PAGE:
What we can see is that increasing shutterspeed from 1/500th to 1/1,000th reduces both the ambient and the flash exposure by 1 stop, and there is a similar correlation from 1/1,000th to 1/2000th , from 1/2,000th to 1/4,000th and from 1/4,000th to 1/8,000th.
So many photographers have reported widely diverging results with hypersync depending on the equipment used, so while the flash exposure appears to have a linear relationship with shutterspeed, I am hesitant to just accept this.
Single Alien Bees Main Light HALF Power
I did the same test again with the Alien Bees at ½ power (controlled from the AC3 control) and the same relationship appeared to hold true but there was not enough flash illumination to make the images at the higher shutterspeed useable.
Three Alien Bees – One Main Light , Two Rim Lights, all FULL Power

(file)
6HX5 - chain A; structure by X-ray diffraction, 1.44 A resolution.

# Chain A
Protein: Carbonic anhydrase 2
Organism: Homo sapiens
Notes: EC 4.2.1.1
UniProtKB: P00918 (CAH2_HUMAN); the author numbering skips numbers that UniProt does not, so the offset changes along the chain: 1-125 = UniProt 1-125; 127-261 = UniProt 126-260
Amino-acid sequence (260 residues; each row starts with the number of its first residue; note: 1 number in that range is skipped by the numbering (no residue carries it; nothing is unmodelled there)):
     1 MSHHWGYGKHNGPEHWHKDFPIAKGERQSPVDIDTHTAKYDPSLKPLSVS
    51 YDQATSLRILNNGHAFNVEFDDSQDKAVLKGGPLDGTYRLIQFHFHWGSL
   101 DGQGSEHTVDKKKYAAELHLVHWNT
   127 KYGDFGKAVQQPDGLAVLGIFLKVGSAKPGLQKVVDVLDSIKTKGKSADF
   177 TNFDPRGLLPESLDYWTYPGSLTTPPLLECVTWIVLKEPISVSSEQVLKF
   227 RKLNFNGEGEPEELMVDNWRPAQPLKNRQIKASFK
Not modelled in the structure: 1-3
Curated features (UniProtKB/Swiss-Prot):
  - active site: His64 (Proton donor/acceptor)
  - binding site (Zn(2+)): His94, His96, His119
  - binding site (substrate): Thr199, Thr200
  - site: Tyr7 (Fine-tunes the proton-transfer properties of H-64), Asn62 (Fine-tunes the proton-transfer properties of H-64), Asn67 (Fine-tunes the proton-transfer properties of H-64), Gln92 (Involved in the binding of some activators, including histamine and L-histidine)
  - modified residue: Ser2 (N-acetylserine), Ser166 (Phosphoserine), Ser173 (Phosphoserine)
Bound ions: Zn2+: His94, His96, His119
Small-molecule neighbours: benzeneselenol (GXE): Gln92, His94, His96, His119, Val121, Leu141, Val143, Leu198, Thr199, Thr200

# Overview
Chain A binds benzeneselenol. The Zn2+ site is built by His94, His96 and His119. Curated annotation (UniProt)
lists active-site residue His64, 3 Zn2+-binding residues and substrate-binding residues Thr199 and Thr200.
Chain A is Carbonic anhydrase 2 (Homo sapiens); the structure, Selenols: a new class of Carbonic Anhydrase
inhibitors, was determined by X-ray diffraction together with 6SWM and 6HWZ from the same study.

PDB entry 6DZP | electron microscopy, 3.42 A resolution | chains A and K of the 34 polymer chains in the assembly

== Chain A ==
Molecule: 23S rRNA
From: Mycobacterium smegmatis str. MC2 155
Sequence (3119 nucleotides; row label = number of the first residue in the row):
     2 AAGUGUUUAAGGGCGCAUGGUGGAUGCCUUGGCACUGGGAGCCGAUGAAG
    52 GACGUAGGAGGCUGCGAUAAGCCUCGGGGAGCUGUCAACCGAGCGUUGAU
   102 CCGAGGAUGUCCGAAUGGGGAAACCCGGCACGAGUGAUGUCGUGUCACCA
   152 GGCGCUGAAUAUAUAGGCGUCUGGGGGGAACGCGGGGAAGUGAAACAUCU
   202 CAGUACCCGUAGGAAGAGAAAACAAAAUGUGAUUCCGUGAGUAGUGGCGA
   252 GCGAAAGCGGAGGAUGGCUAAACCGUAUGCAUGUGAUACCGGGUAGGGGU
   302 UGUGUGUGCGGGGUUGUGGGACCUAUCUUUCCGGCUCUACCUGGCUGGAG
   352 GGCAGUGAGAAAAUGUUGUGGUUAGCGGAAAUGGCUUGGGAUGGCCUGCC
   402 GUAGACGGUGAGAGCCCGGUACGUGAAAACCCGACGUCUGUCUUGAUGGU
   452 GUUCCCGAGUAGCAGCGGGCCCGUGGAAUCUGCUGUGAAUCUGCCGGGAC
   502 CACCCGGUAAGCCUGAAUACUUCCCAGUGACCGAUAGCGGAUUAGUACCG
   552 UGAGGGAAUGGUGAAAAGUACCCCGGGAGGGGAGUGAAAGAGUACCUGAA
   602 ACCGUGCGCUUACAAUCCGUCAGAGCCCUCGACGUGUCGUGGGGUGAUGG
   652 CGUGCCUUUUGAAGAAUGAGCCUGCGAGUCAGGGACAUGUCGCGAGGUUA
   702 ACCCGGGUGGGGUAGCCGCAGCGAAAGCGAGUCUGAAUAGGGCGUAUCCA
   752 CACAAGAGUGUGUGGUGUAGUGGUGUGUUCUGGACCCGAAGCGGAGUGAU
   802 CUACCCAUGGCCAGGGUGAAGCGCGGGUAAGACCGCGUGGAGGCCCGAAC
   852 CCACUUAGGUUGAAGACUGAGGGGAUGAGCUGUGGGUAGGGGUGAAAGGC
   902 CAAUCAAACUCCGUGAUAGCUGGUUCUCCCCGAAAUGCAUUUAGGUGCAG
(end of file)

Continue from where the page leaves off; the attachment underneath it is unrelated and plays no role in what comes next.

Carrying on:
This time I added two additional Alien Bees as rim lights about 10ft from the model. Because of my findings in the previous tests I limited the shutterspeed to 1/2,000th of a second. Once again the relationship of shutterspeed to flash illumination appears to be linear.
Basically, with this setup it appears that if you double the shutterspeed you will decrease the flash illumination by one stop, which ultimately means that when you end up with an underexposed subject, you will need to shorten the flash to model distance, or add additional flash units to maintain the shutterspeed.
But as you can see the results are very promising, and obviously more testing is needed prior to relying on this technique in a commercial shoot. And knowing how the banding will affect your image will allow you to use really fast shutterspeeds, as shown in this image shot at 1/4,000th second, 5 full stops faster than the maximum camera sync speed.
The next test will be with a live model using elevated shutter speeds, and getting comfortable with the affect of shutterspeed on flash exposure
Click here to see my next Hypersync test utilizing Nikon D3x, Alien Bees and Pocket Wizard TT1 / TT5.